Kathleen Rice, the Nassau District Attorney who is running for state attorney general, met with the New York Post editorial board yesterday and volunteered the notion that she is completely unlike Eliot Spitzer.
She’s not a “bully” and not into “victory laps.” Instead, she’s reasonable and has good judgment, where Spitzer lacked it.
These comments are advantageous for Rice in the following ways: The Post still hates Spitzer and her barbs were music to the editors’ ears. Reminding people of Spitzer’s negatives may hurt the main heir to the Spitzer legacy, former top aide Eric Dinallo, who may be making some in-roads in his campaign at Rice’s expense. In addition, the criticism may help rally women voters whom Rice needs to turn out in force in the September primary.
On another level, Rice’s comments are revisionist, disingenuous and cheap.
With regard to history, we believe Spitzer was a lousy governor, but an extraordinary AG. The faults she attributes to him in terms of temperament emerged when he was governor, not AG.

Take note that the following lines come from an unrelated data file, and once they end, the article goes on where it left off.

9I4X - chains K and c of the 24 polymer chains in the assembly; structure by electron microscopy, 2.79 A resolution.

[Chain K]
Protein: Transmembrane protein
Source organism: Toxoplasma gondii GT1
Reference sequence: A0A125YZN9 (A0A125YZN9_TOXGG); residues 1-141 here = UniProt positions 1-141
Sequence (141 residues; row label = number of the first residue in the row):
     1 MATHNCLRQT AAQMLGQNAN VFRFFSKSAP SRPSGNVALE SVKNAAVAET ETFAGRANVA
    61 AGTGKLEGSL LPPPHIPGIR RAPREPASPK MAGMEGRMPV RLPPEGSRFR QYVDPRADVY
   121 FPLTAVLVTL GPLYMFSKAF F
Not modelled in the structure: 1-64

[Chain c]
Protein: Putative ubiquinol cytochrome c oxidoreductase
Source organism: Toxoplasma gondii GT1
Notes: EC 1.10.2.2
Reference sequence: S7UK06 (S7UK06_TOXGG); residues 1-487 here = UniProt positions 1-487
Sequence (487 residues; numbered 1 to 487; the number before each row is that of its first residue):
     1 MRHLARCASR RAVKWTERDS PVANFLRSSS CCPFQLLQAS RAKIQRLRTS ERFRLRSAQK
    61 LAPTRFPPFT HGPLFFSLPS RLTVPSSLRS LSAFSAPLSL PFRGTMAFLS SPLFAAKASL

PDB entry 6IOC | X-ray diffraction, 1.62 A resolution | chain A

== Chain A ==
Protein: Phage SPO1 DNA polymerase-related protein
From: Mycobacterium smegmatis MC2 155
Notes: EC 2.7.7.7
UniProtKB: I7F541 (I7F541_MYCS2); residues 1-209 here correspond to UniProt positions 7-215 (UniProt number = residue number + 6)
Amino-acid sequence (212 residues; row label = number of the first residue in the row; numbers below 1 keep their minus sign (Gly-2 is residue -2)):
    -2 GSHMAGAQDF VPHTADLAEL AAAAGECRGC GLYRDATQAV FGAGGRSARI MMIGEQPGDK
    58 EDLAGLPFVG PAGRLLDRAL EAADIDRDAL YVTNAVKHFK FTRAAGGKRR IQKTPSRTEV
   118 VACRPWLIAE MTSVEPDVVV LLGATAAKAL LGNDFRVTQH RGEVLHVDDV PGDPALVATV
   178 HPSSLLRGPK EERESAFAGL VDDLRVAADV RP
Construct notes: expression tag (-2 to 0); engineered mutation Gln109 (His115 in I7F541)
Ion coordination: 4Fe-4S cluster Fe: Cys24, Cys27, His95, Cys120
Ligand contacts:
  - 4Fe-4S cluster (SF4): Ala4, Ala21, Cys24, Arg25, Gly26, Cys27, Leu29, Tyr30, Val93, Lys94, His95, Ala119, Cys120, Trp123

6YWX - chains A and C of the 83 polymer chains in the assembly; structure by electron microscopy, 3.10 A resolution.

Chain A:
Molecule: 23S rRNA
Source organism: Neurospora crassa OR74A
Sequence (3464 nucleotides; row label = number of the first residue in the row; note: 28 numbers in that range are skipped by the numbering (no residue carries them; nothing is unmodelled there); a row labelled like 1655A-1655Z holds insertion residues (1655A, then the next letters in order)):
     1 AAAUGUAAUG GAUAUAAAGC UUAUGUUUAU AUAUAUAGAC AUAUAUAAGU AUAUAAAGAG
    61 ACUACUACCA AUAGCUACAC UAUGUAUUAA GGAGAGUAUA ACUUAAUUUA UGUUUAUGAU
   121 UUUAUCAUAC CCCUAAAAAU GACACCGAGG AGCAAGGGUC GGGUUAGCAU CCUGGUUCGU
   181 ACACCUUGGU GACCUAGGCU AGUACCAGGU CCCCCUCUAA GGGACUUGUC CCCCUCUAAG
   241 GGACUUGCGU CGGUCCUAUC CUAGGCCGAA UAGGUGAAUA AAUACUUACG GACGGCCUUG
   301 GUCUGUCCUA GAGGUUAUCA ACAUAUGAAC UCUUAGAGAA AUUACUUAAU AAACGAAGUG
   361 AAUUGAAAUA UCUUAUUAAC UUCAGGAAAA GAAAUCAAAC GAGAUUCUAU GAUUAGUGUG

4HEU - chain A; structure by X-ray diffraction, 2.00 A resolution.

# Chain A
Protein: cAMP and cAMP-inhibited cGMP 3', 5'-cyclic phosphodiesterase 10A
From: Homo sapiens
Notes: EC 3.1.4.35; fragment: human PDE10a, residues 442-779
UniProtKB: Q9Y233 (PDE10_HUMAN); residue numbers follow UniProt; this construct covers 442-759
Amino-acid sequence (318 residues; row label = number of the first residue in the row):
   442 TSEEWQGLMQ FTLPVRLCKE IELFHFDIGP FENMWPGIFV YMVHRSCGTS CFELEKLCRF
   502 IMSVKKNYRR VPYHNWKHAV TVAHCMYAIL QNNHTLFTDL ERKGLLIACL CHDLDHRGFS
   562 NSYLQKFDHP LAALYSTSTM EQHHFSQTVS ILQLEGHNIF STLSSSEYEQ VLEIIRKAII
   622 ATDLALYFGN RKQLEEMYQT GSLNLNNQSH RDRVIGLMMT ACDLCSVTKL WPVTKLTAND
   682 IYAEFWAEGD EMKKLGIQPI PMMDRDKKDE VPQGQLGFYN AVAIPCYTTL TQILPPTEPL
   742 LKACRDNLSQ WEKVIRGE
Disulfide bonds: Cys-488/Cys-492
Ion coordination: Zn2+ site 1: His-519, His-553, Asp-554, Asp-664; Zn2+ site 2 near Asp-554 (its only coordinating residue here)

With regard to politics, we think her comments are at odds with what the public really wants in an AG – someone who is a real fighter for average New Yorkers.
With regard to form, we don’t think it is ever appropriate to trash people who have left office and who aren’t part of the current debate. Of course, it happens all the time. Pataki spent the better part of 12 years citing Mario Cuomo’s “failed policies of the past.”
Some people thought it was poetic justice when Spitzer, in his inaugural remarks, noted that the state had “sleep-walked” during much of the previous decade under Pataki. Others thought this remark was unbelievably harsh and in bad form, since Pataki was in the front row for the speech.
Four years later, Spitzer’s criticism seems rather mild, but maybe it’s kharma that some AG aspirants are now taking shots at him.
Still, we don’t think it reflects well on Rice to have leveled this criticism. It struck us as pandering from someone who has yet to distinguish herself in terms of grasp of issues or vision for the office.